Staying within the limit

Latest EU emissions regulations affect the automotive industry

The European Union has recently introduced Euro 6 regulations for diesel engines. While these regulations may seem a long line in a list of directives, they are relevant for the entire automotive industry. Here, Mark Burnett, VP of the Lubricants and Fuel Additives Innovation Platform at NCH Europe, looks at how developments of diesel particulate filters (DPFs) are increasingly important in reducing the levels of harmful emissions.

Since Euro 1 in 1993, the EU has regulated what comes out of the exhaust of a diesel engine. It particularly monitors levels of nitrogen oxide (NOx) and particulate matter (PM), commonly known as soot.

As a result, engine manufacturers have invested a great deal of time and money trying to work within these regulations. DPFs were developed in order to work alongside selective catalytic reduction (SCR) or exhaust gas recirculation (EGR) devices, as these remove particulate matter (PM) from the exhaust gas of a diesel engine. From Euro 5 in 2009, these became a legal requirement for all new diesel vehicles.

PM is a particular target for the EU as it is extremely harmful to the environment and to the population, particularly in built up areas. PM penetrates into the sensitive regions of the respiratory system and can cause cancer or respiratory illnesses. From an environmental point of view, PM is one of the leading causes of global warming. Black carbon, one of the strongest light-absorbing components of PM has a 20 year Global Warming Potential. That's 4000 times higher than that of carbon dioxide. It’s therefore easy to see why the EU is keen to reduce the levels of PM in the air.

The new regulations target ultrafine PM of 0.1 microns, which are 50 times smaller than a human hair. This is a 66 percent drop in the levels permitted in Euro 5. Due to these new regulations, there is expected to be a growth in demand for DPF servicing. Under the Euro 6 regulations, all emissions management systems have to be durable for 700,000 km or seven years for the largest vehicles.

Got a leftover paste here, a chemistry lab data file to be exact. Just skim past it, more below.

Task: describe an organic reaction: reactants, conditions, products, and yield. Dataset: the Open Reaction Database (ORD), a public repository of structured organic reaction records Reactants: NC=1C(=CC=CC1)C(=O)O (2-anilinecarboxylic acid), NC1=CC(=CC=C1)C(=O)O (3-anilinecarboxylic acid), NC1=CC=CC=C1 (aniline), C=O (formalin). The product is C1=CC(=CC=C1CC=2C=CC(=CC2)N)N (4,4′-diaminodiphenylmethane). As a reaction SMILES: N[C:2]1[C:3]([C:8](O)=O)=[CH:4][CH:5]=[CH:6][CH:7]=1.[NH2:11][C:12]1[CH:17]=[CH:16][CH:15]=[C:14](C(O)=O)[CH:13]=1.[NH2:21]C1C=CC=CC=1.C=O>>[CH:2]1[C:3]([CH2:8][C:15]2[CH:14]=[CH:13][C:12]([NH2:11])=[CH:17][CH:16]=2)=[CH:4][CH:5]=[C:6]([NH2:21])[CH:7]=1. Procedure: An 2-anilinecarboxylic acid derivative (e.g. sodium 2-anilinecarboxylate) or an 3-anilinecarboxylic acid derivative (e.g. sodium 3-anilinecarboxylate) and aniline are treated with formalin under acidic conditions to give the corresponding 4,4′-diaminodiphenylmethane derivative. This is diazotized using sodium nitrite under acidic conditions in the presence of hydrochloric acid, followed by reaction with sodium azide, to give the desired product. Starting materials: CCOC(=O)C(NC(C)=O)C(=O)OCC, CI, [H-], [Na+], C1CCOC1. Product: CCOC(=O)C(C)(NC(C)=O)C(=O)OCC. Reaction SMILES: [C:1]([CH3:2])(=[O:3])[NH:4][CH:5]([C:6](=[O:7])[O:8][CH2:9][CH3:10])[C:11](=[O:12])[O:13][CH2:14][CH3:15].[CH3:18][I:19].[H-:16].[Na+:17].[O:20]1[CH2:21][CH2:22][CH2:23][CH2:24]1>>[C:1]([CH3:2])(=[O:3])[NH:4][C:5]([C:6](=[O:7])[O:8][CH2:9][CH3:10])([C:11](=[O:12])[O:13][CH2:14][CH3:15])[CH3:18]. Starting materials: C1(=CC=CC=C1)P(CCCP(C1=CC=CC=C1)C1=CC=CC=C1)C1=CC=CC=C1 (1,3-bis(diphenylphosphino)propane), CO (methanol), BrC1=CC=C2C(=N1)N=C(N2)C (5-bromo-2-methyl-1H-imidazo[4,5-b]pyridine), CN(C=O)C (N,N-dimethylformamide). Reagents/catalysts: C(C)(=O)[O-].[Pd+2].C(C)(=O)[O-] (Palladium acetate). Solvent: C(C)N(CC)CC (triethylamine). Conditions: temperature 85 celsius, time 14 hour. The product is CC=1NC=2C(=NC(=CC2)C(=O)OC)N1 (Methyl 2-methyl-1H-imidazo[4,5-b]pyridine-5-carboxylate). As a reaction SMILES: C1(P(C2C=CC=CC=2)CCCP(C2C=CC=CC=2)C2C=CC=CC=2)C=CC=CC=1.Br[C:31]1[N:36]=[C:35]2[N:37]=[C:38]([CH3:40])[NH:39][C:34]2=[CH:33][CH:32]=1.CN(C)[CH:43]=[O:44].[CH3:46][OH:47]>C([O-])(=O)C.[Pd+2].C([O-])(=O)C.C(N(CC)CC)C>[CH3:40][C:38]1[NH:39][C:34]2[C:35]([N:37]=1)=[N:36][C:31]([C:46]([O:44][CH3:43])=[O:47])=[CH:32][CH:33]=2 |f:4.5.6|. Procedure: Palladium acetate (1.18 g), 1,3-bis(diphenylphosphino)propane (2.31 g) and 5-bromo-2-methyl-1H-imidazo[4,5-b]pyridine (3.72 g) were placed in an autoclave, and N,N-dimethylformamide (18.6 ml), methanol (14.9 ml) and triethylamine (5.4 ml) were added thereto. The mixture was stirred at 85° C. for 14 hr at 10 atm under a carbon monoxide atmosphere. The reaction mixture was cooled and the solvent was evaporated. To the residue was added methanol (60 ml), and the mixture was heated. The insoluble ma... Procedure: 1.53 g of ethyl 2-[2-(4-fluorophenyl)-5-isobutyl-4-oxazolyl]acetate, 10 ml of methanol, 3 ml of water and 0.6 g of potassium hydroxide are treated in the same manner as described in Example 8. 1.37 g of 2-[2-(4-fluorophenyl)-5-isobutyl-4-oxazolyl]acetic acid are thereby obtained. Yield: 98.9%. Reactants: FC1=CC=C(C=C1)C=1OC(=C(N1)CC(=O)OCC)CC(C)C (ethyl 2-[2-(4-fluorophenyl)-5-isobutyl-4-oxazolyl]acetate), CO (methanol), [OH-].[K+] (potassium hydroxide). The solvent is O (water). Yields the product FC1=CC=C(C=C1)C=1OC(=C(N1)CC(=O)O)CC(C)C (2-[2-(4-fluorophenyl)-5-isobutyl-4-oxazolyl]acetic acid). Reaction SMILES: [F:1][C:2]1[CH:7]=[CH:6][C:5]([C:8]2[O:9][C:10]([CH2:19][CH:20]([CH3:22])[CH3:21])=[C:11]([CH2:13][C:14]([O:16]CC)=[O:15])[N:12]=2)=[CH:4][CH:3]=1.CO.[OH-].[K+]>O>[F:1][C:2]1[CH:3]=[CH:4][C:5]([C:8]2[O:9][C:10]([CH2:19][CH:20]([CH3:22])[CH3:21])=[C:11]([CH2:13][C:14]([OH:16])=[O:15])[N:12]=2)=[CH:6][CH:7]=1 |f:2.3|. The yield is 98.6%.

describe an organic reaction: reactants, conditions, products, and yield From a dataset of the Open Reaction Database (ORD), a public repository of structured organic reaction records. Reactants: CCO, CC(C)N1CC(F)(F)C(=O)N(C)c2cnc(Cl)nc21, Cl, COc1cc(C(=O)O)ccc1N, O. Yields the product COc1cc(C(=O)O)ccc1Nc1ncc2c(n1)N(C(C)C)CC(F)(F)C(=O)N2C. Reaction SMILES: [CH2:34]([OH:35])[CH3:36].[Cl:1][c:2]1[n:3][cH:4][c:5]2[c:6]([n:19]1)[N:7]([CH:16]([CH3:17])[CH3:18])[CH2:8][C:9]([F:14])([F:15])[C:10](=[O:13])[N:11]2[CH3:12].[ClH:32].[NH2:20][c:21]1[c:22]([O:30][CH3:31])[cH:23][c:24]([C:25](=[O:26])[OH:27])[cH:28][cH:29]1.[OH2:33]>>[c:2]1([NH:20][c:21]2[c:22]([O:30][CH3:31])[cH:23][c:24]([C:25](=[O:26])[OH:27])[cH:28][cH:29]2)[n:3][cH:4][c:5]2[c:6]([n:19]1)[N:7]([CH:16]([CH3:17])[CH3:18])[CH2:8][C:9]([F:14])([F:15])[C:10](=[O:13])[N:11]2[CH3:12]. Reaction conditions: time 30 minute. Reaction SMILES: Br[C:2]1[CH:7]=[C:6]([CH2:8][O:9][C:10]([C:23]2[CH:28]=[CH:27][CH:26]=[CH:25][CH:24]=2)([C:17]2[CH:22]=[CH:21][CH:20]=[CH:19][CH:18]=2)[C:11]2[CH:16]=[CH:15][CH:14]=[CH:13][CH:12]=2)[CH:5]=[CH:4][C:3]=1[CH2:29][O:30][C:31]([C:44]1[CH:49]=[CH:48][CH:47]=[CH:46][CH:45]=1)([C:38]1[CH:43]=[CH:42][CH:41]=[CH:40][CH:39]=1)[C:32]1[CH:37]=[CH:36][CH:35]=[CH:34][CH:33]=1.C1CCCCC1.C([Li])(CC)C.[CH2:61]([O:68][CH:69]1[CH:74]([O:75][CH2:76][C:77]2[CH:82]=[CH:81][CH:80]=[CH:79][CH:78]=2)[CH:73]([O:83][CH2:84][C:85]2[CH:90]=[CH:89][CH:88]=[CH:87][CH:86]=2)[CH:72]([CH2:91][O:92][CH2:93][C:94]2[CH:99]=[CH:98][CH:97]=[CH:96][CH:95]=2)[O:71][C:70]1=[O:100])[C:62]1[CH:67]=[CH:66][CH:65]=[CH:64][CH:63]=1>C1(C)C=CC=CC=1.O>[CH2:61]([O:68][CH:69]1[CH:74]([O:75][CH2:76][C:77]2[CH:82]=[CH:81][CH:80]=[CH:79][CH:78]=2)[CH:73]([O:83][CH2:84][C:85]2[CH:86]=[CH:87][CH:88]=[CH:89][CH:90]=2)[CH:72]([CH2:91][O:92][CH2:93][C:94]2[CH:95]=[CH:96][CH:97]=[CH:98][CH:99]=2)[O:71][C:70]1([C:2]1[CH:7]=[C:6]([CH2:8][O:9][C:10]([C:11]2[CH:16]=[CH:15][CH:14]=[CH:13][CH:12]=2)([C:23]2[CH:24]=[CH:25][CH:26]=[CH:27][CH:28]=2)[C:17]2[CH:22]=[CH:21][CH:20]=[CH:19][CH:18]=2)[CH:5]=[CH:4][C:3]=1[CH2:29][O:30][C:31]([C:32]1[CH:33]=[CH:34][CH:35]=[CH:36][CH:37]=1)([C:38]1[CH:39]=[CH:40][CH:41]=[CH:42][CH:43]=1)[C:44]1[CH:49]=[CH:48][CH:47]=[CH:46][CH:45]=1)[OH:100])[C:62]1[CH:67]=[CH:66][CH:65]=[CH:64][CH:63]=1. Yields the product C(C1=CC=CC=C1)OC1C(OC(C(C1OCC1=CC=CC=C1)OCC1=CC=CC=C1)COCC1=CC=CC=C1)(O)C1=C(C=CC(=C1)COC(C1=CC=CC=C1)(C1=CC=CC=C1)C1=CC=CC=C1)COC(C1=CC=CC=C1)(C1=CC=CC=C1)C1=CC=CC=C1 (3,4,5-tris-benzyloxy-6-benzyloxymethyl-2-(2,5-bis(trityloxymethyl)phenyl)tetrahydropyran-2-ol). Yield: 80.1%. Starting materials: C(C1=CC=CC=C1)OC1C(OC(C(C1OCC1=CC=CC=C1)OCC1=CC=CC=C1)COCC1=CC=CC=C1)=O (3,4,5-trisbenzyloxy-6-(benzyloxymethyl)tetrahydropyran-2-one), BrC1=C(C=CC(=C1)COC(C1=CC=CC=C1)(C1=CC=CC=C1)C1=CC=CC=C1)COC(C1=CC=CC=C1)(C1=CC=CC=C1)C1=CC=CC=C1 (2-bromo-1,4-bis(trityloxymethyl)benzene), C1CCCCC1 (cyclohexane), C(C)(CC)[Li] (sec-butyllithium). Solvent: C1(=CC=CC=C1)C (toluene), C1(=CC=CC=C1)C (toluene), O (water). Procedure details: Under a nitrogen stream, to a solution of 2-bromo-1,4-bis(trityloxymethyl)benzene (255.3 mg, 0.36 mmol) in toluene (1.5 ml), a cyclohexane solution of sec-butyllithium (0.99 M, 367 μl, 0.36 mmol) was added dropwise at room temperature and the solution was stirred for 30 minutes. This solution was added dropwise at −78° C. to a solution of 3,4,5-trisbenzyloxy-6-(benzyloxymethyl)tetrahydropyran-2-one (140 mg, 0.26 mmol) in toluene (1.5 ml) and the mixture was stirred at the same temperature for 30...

While DPFs can be extremely effective and can remove up to 95 percent of harmful PM emissions, they can be quite temperamental and will only work under the right conditions. There are two modes for DPFs to work. Under passive regeneration, they trap soot particles and burn them off during the regeneration process, with temperatures reaching over 550 Celsius. However, this is only possible when the vehicle reaches the optimal temperature, typically when driven on longer journeys and at higher speeds.

Active regeneration occurs when soot levels in the filter reach a set limit of 45 percent. The vehicle's engine management computer will initiate a post-combustion fuel injection to increase the exhaust temperature and to trigger regeneration. However, the cycle can only complete when the vehicle is driven for over ten minutes at speeds of over 60 kmph.

If the vehicle is only driven in short bursts or in stop-start traffic, the cycle will not complete. The extra fuel, which has been injected into the cylinders for the process will not burn off, oil quality will deteriorate and the oil level will rise. If this continues to levels of 75 percent of soot in the filter, warning lights will appear on the dashboard and forced regeneration will take place, significantly reducing engine performance. Once the levels reach 85 percent, it’s too late. The entire DPF system would have to be cleaned or replaced at considerable cost.

It’s becoming clear that due to the dramatic drop in permitted PM emissions, a traditional DPF system alone is simply no longer enough. This is on top of the fact that many DPF systems fail due to unsuitable conditions and a lower temperature is needed to maintain adequate levels of PM. This is where additives can help.

Fuel additives can reduce the temperature at which soot burns off in DPF systems from around 550 to 400 degrees Celsius. This means that the PM can be burnt off even when in slow traffic, meeting regulations and reducing the risk of failure of the DPF system.

Fuel additives that reduce active regeneration also have a beneficial impact on engine performance as dirt takes longer to build up. Drivers and fleet managers will typically experience increased service life, lower fuel consumption, improvements to vehicle torque and power delivery, lower risks of fuel blow-by and reduced overall system pressure.

Although the strict regulations of Euro 6 may seem to be a nightmare for the automotive industry, research and development are the way round it. NCH Europe’s DPF protect solution is an example of this. The product works to lower the temperature needed for regeneration, meaning that vehicles can comply with the regulations but it also reduces the rate of DPF system failure, especially when vehicles are driven around urban areas.

There is no doubt that the regulations are necessary and here to stay. Rather than resting on our laurels, the industry should respond by innovating and developing new technologies in order to meet the new requirements and look forward to future progress.